When he’s on the field, which now is almost on a daily basis, Dylan Moore just sort of finds himself in the middle of the action in games.

And in Monday’s 8-4 win to complete the four-game sweep of the Rangers, Moore was the action at T-Mobile Park, doing what he’s done to earn everyday at-bats – hitting the ball hard.

Moore drove in four runs with a solo homer and a three-run double in the Mariners’ victory while showing no signs that the wrist injury that sent him to the injured list a few weeks ago will be an issue going forward.

“Time off is not great baseball-wise, but I needed to get that wrist healthy before I could do anything else,” he said in a postgame video call. “To be able to come back with a fast start is huge.”

With the Mariners already leading 2-0, Moore led off the third inning with his sixth homer of the season, golfing a 3-2 curveball from Kolby Allard over the center-field wall and into the now vacant area known as The ‘Pen. MLB statcast measured the blast at 425 feet with a 109 mph exit velocity. Both numbers are impressive for a player not known for power but showing more and more of it in this shortened season.

“I did not expect to see the power we’ve seen from him this year,” manager Scott Servais said in a postgame video call. “He’s gotten stronger. He’s made a couple adjustments in his swing from what we saw last year, but typically it goes line to line. He hits the ball all over the field.  Allard decided to go with the curveball and he jumped all over it.”

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Said Moore: “With two strikes, you are just trying to protect. He left one over the middle of the plate. You want to do damage to those kind of pitches. I got it up in the air and it went.”

When the Rangers trimmed the lead to 3-2 in the top of the fourth, Moore was a big part of the Mariners’ five-run bottom half of the inning. With two outs and the bases loaded, he sat on a change-up from Allard, pulling a hard double down the left-field line that scored all three runners.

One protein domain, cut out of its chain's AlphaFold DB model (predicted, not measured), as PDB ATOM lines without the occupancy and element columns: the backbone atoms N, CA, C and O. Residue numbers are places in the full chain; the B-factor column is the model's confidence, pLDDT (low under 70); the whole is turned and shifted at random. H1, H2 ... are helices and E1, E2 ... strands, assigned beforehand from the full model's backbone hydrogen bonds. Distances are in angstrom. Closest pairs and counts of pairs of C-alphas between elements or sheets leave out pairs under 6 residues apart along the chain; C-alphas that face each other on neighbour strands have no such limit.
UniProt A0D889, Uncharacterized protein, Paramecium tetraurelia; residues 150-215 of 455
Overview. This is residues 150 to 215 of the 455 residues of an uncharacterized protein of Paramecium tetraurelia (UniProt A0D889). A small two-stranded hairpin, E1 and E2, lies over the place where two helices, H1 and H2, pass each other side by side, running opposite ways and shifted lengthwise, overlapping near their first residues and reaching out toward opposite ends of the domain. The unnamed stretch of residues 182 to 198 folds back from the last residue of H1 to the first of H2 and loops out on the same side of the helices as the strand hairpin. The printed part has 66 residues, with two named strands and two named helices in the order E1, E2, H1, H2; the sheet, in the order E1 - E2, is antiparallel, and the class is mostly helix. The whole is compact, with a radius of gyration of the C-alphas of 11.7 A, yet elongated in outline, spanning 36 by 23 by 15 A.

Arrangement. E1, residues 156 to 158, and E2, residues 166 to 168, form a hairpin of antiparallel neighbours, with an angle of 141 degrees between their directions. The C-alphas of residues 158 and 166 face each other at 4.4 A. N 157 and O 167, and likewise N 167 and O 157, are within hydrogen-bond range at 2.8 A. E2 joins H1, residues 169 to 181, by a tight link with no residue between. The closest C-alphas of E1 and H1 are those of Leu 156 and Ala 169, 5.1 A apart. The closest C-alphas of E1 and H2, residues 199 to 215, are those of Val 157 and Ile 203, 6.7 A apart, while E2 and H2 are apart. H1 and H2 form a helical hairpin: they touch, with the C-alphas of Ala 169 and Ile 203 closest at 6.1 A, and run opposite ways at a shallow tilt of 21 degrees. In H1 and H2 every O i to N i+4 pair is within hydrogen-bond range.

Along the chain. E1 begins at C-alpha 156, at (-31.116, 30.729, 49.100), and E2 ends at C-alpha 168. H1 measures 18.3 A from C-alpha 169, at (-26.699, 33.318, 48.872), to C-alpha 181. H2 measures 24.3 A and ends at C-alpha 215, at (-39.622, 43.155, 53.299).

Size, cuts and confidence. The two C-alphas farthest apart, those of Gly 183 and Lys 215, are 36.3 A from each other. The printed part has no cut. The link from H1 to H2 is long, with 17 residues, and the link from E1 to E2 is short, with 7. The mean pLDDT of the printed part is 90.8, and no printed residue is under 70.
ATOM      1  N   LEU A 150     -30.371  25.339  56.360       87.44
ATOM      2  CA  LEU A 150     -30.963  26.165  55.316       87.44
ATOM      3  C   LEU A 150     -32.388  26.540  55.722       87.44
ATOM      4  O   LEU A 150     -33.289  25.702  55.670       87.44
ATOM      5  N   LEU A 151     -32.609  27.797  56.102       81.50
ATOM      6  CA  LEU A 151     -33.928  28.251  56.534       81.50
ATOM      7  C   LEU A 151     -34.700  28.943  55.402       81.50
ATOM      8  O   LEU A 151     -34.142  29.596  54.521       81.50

In 25 games, Moore has a .293/.369/.565 slash line, with seven doubles, six homers, 14 RBI and a team-high eight stolen bases.

“You love to see players that get an opportunity and grasp onto it and then they take it and run with it,” Servais said. “It happens to quite a few guys in this league if they’ve got that kind of ability. He’s seeing the ball great, playing with a ton of confidence on the bases, defensively and certainly in the batter’s box.”

Name change …

Dee Gordon’s legal name is Devaris Strange-Gordon and most of his friends don’t call him Dee, but Varis. And while he will still go by Dee, which he started using after a broadcaster mispronounced his first name, the Mariners’ utility player wants to use his full hyphenated last name moving forward. It’s a tribute to his late mother, Devona Denise Strange, who was murdered by a boyfriend when Strange-Gordon was 7 years old and living in Florida.

Mariners left fielder Dee Strange-Gordon’s jersey shows his name change during a game against Texas, Monday, Sept. 7, 2020 at T-Mobile Park in Seattle. Ken Lambert / The Seattle Times)
Mariners left fielder Dee Strange-Gordon’s jersey shows his name change during a game against Texas, Monday, Sept. 7, 2020 at T-Mobile Park in Seattle. Ken Lambert / The Seattle Times)
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The name changing process isn’t simple with Major League Baseball, but this was something Strange-Gordon wanted to do for a while and finally received approval.

Fashion alert

While the Mariners have plenty of shoe guys on their team led by Justin Dunn and Kyle Lewis, who have massive sneaker collections, and several guys who want to have the most unique cleats on their feet when they take the field, Strange-Gordon’s footwear Monday was next level.

Gordon wore white Under Armour cleats that featured the logo of the In-N-Out hamburger chain on the outside of each cleat and the palm tree pattern used on their beverage cups on the toes. The shoes were a creation by Florida-based shoe artist Marcus Rivero, who operates under the name Soles by Sir.

Rivero uses an air brush and other techniques to put custom designs on shoes and cleats for professional athletes in MLB, NFL and NBA and other celebrities.

Mariners left fielder Dee Strange-Gordon, wears his In-N-Out Burger footwear against Texas, Monday, Sept. 7, 2020 at T-Mobile Park in Seattle. (Ken Lambert / The Seattle Times)
Mariners left fielder Dee Strange-Gordon, wears his In-N-Out Burger footwear against Texas, Monday, Sept. 7, 2020 at T-Mobile Park in Seattle. (Ken Lambert / The Seattle Times)

So why In-N-Out?

An admitted fast-food addict, Strange-Gordon loves the California-based burger franchise. With a location about three blocks from the Mariners’ complex in Peoria, Arizona, Strange-Gordon would consume two double-double cheeseburgers nearly every day during spring training. And when the Mariners play in cities with In-N-Out locations – Los Angeles, Oakland, San Francisco, Dallas-Fort Worth, he will have clubhouse attendants get them on a daily basis.

He’s also a big fan of Raising Canes and Steak-N-Shake. Asked last year about local burger places, Strange-Gordon said his preferred choice was often Burgermaster.